Gold Standard Madness Engulfs the GOP

27 08 2012

So, the Republican Party has endorsed the idea of the United States returning, unilaterally, to the gold standard. Wow! Has the right-wing fringe really taken over the GOP? The answer to this question is basically no. The chances of Mitt Romney or any other Republican President returning the US to the gold standard are basically zero. Ronald Reagan spoke about the possibility of studying a return to the gold standard when he running for the Republican nomination in 1980. After he became President, he essentially dropped the idea.

A recent poll of economists found that they were unanimous in regarding a return to the gold standard as a bad idea. The economists polled included people with divergent views on other issues.

GOP’s endorsement of the gold standard has occasioned an outburst of scorn and condemnation by commentators similar in proportion to that meted out Todd Akin for his reprehensible comments about rape. The good thing about this stream of abuse is that it has helped to educate the public a bit more about economic history. In attacking the gold standard in a newspaper column, you have to explain what it was, when it is existed (in its classical form, late 19th century/early 20th century), and why it was a bad idea (the golden fetters created by the gold standard exacerbated the Great Depression of the early 1930s).  Lots of great graphs and tables about the gold standard have been published in recent days.

Here are a few of my favourites.

Gold standard advocates like to argue that the gold-standard era was characterized by price stability. Matthew O’Brien of the Atlantic brought us this graph in the course of showing that this wasn’t the case at all.

Gold-standard advocates often assume that the value of gold is fairly stable. Paul Krugman reminds us that it is actually pretty volatile, much like the price of any commodity.

Barry Eichengreen’s essay on the lunacy of a return to the gold standard is essential reading for all concerned.

P.S. Eric Rauchway has published a great post on the GOP’s call for a return to the gold standard.  So why on earth is deflation so hot with the GOP set, whose core constituencies are the same as the Bryanites of the 1890s who opposed the gold standard as the instrument of those who crucified Our LordRauchway is making a good point– the regions and social groups that voted for the Democrats and against the gold standard in 1896 are  precisely those regions and groups that are now the base of the Republican Party (white Southerners, evangelical Protestants, farmers on the Great Plains). The blue states that now vote Democrat are the urban, secular, industrial, and cosmopolitan areas of the country that voted for McKinley and the gold standard in 1896.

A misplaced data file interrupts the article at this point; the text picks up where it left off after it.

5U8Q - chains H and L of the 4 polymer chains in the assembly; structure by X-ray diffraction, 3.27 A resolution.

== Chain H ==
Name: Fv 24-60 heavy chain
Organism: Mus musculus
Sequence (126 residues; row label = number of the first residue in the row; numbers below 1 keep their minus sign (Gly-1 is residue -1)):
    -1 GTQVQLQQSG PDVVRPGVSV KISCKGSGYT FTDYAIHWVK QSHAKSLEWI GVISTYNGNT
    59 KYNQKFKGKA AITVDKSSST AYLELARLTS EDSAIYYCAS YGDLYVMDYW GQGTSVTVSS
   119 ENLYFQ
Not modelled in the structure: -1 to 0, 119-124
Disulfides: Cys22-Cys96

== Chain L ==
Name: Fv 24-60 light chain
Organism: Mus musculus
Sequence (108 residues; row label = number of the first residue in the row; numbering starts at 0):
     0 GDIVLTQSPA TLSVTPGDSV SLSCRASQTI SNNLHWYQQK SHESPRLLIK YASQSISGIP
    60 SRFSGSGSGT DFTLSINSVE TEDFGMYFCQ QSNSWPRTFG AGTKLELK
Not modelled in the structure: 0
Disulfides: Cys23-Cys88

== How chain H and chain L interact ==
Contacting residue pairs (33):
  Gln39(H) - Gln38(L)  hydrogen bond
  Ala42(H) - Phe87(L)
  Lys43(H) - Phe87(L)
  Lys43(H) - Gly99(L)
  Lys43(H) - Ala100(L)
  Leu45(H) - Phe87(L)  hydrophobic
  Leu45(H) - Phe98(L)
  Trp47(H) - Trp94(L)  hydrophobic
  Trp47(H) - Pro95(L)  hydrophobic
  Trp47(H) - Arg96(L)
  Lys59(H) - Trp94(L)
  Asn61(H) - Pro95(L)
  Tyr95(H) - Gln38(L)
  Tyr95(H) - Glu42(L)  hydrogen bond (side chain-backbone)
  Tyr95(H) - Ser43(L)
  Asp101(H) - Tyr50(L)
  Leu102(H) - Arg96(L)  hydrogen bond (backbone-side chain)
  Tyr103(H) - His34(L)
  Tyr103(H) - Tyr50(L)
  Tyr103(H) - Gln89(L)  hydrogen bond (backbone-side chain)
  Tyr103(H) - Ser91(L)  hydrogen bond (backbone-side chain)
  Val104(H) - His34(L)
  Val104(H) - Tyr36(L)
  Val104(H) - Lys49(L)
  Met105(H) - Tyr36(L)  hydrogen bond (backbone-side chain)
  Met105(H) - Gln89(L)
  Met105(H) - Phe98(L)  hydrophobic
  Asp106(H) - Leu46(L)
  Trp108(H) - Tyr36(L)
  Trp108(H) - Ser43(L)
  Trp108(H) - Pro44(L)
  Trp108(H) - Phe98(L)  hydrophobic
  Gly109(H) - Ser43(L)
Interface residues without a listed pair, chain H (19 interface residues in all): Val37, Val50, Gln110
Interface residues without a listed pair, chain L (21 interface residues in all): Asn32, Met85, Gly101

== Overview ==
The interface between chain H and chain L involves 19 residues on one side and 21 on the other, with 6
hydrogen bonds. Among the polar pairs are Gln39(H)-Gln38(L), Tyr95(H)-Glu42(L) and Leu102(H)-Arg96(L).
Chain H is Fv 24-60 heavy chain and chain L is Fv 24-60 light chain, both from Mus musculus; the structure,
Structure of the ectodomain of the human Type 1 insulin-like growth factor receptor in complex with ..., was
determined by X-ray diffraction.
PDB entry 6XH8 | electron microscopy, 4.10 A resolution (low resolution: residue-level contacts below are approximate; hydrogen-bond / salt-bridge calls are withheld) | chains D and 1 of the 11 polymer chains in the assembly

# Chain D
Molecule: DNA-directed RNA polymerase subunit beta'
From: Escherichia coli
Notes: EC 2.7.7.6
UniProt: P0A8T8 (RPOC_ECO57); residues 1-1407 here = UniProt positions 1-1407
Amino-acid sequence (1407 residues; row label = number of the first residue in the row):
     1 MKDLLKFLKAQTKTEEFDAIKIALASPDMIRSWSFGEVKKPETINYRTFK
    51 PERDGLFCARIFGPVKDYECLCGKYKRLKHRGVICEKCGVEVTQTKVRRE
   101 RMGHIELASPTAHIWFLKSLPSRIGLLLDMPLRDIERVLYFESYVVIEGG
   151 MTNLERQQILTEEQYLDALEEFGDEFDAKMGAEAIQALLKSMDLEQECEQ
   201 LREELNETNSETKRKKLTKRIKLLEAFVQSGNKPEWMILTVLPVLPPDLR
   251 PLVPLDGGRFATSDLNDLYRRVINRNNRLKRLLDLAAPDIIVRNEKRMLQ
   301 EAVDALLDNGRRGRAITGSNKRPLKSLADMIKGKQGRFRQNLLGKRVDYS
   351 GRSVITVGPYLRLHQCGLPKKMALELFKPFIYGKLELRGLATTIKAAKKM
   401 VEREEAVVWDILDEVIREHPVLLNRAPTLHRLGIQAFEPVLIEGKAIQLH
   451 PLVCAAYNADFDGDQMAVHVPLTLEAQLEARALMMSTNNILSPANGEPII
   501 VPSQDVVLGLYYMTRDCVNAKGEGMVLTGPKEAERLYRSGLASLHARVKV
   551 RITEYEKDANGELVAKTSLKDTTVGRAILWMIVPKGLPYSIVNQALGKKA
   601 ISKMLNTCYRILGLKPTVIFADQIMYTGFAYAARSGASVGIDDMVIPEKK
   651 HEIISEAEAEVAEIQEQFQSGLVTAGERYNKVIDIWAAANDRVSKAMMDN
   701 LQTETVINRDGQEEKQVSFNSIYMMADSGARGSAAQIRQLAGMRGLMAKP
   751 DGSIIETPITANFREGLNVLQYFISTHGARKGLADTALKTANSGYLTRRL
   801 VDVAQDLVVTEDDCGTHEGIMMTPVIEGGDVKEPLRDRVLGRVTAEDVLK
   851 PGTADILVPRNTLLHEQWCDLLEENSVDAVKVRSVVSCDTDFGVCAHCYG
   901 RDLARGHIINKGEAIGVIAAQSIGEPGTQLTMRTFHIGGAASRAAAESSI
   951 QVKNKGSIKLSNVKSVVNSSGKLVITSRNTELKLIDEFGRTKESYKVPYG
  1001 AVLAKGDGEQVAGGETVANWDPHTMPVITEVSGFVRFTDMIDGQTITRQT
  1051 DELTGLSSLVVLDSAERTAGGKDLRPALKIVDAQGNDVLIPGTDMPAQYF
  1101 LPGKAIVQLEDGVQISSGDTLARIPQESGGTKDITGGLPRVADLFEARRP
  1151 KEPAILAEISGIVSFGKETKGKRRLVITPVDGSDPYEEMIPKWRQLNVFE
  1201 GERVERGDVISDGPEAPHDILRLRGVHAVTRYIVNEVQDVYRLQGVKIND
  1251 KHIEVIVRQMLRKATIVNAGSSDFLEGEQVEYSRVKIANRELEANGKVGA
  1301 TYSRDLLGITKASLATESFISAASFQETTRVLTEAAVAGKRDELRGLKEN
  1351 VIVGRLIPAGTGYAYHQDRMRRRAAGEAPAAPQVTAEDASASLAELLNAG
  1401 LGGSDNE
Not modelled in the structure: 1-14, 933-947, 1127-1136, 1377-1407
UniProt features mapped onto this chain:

Discovery of Previously Unknown Primary Source About the Bretton Woods Conference

1 03 2012

Prof. Eric Rauchway reports on the Edge of the American West blog that a previously unknown 800 page plus transcript of the 1944 Bretton Woods conference has been discovered in the library of the US Treasury.  Bretton Woods established the foundations of much of today’s international monetary system.

Read more here.

This is great news for many historians, not least Rauchway. His faculty profile reports that he is:

currently working on a history of the Bretton Woods agreements of 1944, and their antecedents and consequences. Not only does the conference of 1944 mark the beginning of a period of international consultation on monetary and financial matters that continues today, it is an important phase in Anglo-American and US-Soviet relations, as well as relations between the developed and developing world. In addition, the politics surrounding adoption of the Bretton Woods system within the US began a modern era of influencing public opinion for the purposes of shaping international arrangements.





Eric Rauchway

9 08 2010

Eric Rauchway is one of the rising stars of the history world. He teaches US history at UC Davis. He is young and has already published three books: The Great Depression and the New Deal: A Very Short Introduction. Oxford University Press, 2008;   Blessed Among Nations: How the World Made America. Hill & Wang, 2006; Murdering McKinley: The Making of Theodore Roosevelt’s America. Hill & Wang, 2003. He contributes to a pretty interesting blog. I’ve read Blessed Among Nations and loved it. It’s an important book that every _Canadian_ historian and every historian anywhere who is interested in globalization should read.

It turns out that Rauchway has now published a novel set in the 1920s. He took a minor character from the Great Gatsby and made him the central character of a book called Banana Republican. Great title. Check out this NYT review.